Notes From the Field: Clean Cookstoves in Uganda

 

TWP's Sebastian Africano sits with UVAN founder Aga Sekalala during a site visit in Bugonia district, Uganda.

Notes From the Field by Sebastian Africano, TWP’s Deputy International Director:

BEEP!  While shocked that my Ugandan cell phone had been able to pick up a text message at 630am, GMT+3 in the outskirts of Gayaza, Uganda, the message that followed was even more unexpected:  “A long dry season has been predicted. Expect shortages of food, water & pasture. Store food and water to avoid hunger.  – The Office of the Prime Minister.”

I reflected back to the focus group we had held the day before with 30 women – wives of smallholders on the western banks of the Nile – where dust whipped through our conversation for the entire hour, as if to shush their aspirations and keep us from meaningful conversation.

TWP's Sebastian Africano leads a focus group discussion about cookstoves in Bugonia district, Uganda.

But I know that their opinion is secondary – everything here depends on the rains… and the rains have not come.

The vanilla crop this year is down.  Coffee, plantains and cassava aren’t doing much better.  Many are worried.  But these families have an advocate – in fact several – which through long-term planning, foresight, and decisive action are trying to ease their concerns.  UVAN, a top Ugandan exporter of vanilla, and the company that has brought me here, pays a premium for their beans (almost 3 times more than the international price), and provides farmers and their families with extension services in health, livelihoods and environment – a service few companies of this nature would be willing to invest in.

Vanilla blossoms are hand-pollinated, and only open for one day, making them one of the most labor-intensive crops to produce in the world.

UVAN is supported in their work by almost all of their buyers – it is part of the culture that the founder, Aga Sekalala, has instilled in his business, and he has remained true to it.  One of his partners is Fort Collins, CO based Rodelle Vanilla (www.rodellevanilla.com), which happily pays the premium price for the beans Sekalala collects from his network of 9,000 farmers.  They also proudly support the extension services that UVAN provides, which teach farmers to thin their shade trees responsibly, to intercrop, to check-in regularly with UVAN’s mobile health services, and to seek support from UVAN’s savings and microloans programs, rather than harvesting prematurely to make a quick return in tough times.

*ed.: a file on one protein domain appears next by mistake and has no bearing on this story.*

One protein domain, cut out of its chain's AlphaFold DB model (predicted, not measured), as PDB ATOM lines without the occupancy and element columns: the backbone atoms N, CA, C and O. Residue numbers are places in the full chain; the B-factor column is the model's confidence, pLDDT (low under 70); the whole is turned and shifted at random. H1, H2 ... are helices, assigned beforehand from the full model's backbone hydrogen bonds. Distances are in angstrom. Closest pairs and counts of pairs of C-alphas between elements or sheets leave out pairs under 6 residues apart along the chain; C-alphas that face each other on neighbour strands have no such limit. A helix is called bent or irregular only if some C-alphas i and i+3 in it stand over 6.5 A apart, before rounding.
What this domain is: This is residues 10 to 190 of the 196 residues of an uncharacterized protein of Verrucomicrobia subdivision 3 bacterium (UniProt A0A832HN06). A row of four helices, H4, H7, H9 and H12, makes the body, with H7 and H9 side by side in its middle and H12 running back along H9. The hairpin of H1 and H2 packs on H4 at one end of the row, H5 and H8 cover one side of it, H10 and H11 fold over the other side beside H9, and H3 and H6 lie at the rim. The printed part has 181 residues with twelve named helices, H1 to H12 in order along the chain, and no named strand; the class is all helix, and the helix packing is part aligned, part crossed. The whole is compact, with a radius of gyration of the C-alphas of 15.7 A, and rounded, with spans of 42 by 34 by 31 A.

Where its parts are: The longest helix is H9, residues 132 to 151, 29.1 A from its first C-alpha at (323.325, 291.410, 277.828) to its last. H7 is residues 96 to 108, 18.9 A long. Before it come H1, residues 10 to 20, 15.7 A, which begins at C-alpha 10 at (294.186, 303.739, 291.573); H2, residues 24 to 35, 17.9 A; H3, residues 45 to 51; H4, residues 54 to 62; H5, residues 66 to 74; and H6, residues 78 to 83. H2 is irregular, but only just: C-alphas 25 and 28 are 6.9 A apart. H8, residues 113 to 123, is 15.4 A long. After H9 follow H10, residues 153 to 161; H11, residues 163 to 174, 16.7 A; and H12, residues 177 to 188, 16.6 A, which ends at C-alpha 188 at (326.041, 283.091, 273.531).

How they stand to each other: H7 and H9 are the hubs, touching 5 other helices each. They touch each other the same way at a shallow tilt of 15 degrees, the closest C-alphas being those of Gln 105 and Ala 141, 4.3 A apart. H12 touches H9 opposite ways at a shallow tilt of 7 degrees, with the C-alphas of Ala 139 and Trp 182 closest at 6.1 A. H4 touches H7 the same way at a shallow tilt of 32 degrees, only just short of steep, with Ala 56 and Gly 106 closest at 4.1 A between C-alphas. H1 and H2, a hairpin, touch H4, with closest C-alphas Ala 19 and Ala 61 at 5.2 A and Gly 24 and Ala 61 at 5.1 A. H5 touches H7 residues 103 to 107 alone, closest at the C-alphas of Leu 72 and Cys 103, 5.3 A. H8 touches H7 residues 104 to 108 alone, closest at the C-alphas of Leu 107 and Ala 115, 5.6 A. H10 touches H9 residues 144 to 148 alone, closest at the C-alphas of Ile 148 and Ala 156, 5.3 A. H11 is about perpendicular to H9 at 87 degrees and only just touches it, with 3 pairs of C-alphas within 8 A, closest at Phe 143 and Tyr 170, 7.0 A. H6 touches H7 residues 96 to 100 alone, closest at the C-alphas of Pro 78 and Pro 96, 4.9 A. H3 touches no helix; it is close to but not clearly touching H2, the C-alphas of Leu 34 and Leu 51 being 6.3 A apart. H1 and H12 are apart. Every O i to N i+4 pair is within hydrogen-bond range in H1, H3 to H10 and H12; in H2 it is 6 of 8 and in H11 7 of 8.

So when Rodelle asked Trees, Water & People to advise them and UVAN as they launched a fuel-efficient cookstoves program for their farmers, we jumped at this unique opportunity.

Local leader of a Bugonia district community in a typical local kitchen.

One week into the project, we have traveled all over this amazing region meeting with women, with other NGOs acting locally, and with a range of stove manufacturers, slowly forming the foundation for what promises to be a far-reaching social and environmental contribution to this broad community of rural families, reducing the firewood they consume and cleaning the indoor air in their kitchens.

Rodelle Vanilla Partners Joe Basta and Dan Berlin, TWP Board Member Jeremy Foster, and two UVAN extensionists tour an intercropped vanilla plantation near Kayunga, Uganda.

Our goals are ambitious for the coming week, but we have had tremendous good fortune in building a strong network for the project, and UVAN’s extension team is one of the most impressive I’ve ever worked with.  So when I leave – one week from tomorrow – I know I will leave exhausted, but gratified to have had the opportunity to serve UVAN, Rodelle Vanilla and their network of farmers, and to have contributed to easing one concern that these families have as they wait for the rains to fall.

Read more about this new partnership in this recent article from the Coloradoan.

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treeswaterpeople

Trees, Water & People is a 501(c)(3) nonprofit organization committed to developing sustainable community-based conservation solutions.

One thought on “Notes From the Field: Clean Cookstoves in Uganda”

  1. Dear Sebastian,

    How is the best way to contact you? I am doing research in Uganda concerning clean cooking and policy implementation and I would like to hear your experiences if it is possible.

    Kind regards,

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